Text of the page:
Preprint Brief Report Version 1 Preserved in Portico This version is not peer-reviewed

Mechanical Ventilation Stimulates Expression of the SARS-Cov-2 Receptor ACE2 in the Lung and May Trigger a Vicious Cycle

Version 1 : Received: 20 May 2020 / Approved: 26 May 2020 / Online: 26 May 2020 (11:26:52 CEST)

How to cite: Huang, S.; Kaipainen, A.; Strasser, M.; Baranzini, S. Mechanical Ventilation Stimulates Expression of the SARS-Cov-2 Receptor ACE2 in the Lung and May Trigger a Vicious Cycle. Preprints 2020, 2020050429 (doi: 10.20944/preprints202005.0429.v1). Huang, S.; Kaipainen, A.; Strasser, M.; Baranzini, S. Mechanical Ventilation Stimulates Expression of the SARS-Cov-2 Receptor ACE2 in the Lung and May Trigger a Vicious Cycle. Preprints 2020, 2020050429 (doi: 10.20944/preprints202005.0429.v1).

Abstract

The SARS-Cov-2 virus, which causes COVID 19, uses the cell surface protein ACE2 as receptor for entry into cells. Critically ill COVID-19 patients often require prolonged mechanical ventilation which can cause mechanical stress to lung tissue. In vitro studies have shown that expression of ACE2 in alveolar cells is increased following mechanical stretch and inflammation. Therefore, we analyzed transcriptome datasets of 480 (non-COVID-19) lung tissues in the GTex tissue gene expression database. We found that mechanical ventilation of the tissue donors increased the expression of ACE2 by more than two-fold (p<10-6). Analyses of transcriptomes of mechanically ventilated mice in the GEO database indicate that this alveolar cell response to stretch and inflammation is mediated by the chemokine midkine. Using a novel big knowledge network approach (SPOKE) we also found in transcriptomes of pharmacological perturbations (LINCS) that corticosteroids down-regulate midkine in pulmonal cells, and confirmed this in GEO transcriptomes of animal studies. Thus, mechanical ventilation of patients with COVID-19 pneumonia may eo ipso facilitate viral propagation in the lung, further accelerating the pulmonal pathology that has necessitated mechanical ventilation in the first place. This vicious cycle presents a rationale for the temporary treatment with corticosteroids to modulate the midkine-ACE2 axis in ventilated COVID19 patients and for gentler ventilation protocols.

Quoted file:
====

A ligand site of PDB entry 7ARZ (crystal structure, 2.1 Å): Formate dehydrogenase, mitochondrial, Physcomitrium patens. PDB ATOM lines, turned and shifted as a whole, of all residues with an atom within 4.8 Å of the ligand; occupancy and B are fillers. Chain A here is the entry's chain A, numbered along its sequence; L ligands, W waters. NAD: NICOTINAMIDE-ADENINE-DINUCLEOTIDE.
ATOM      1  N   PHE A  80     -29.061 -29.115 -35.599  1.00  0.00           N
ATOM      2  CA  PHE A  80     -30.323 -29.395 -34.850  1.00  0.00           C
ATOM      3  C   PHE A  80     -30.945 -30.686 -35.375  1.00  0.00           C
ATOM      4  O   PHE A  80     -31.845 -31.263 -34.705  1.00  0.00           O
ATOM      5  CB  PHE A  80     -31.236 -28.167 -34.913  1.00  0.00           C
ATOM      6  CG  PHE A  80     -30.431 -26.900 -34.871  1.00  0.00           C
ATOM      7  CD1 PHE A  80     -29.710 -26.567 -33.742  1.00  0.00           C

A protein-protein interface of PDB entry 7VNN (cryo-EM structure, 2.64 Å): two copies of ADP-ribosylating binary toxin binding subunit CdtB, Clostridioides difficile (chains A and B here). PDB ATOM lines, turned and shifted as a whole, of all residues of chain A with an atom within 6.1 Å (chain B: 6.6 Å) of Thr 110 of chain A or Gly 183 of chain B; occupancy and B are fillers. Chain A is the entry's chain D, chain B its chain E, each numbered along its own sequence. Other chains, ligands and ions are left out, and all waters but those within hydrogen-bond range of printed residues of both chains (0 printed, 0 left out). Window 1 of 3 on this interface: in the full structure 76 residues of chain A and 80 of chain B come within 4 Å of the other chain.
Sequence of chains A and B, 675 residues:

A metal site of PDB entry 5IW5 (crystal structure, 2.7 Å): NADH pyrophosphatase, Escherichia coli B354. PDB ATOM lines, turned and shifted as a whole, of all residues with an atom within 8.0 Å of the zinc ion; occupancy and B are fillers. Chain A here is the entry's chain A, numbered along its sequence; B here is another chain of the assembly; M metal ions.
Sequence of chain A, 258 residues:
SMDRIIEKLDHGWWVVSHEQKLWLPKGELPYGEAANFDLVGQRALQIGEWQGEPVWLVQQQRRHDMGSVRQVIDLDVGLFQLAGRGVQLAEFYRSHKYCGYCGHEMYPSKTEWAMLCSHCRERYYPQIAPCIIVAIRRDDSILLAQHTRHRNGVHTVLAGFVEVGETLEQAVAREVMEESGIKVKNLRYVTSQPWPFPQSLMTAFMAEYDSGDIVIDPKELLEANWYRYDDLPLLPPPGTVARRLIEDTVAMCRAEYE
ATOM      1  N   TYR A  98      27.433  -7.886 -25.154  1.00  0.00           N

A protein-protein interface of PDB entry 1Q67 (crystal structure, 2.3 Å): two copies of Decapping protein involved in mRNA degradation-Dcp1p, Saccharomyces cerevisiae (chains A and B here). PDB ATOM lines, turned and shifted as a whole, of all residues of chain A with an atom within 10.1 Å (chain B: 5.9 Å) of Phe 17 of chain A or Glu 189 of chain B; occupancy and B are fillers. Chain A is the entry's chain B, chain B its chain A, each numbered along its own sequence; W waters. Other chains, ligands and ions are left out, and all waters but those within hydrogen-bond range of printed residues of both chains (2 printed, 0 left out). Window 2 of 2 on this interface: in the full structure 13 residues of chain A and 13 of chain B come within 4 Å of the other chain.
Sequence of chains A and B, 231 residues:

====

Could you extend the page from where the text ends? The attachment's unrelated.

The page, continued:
Subject Areas

mechanical stress; vicious cycle; midkine; ARDS; GTEx

Comments (1)

Comment 1
Received: 22 July 2020
Commenter: SUI HUANG
The commenter has declared there is no conflict of interests.
Comment: A recent report that confirms these findings at the protein level (ACE2 increase in ventilated patients) - here: https://www.medrxiv.org/content/10.1101/2020.07.05.20140467v1
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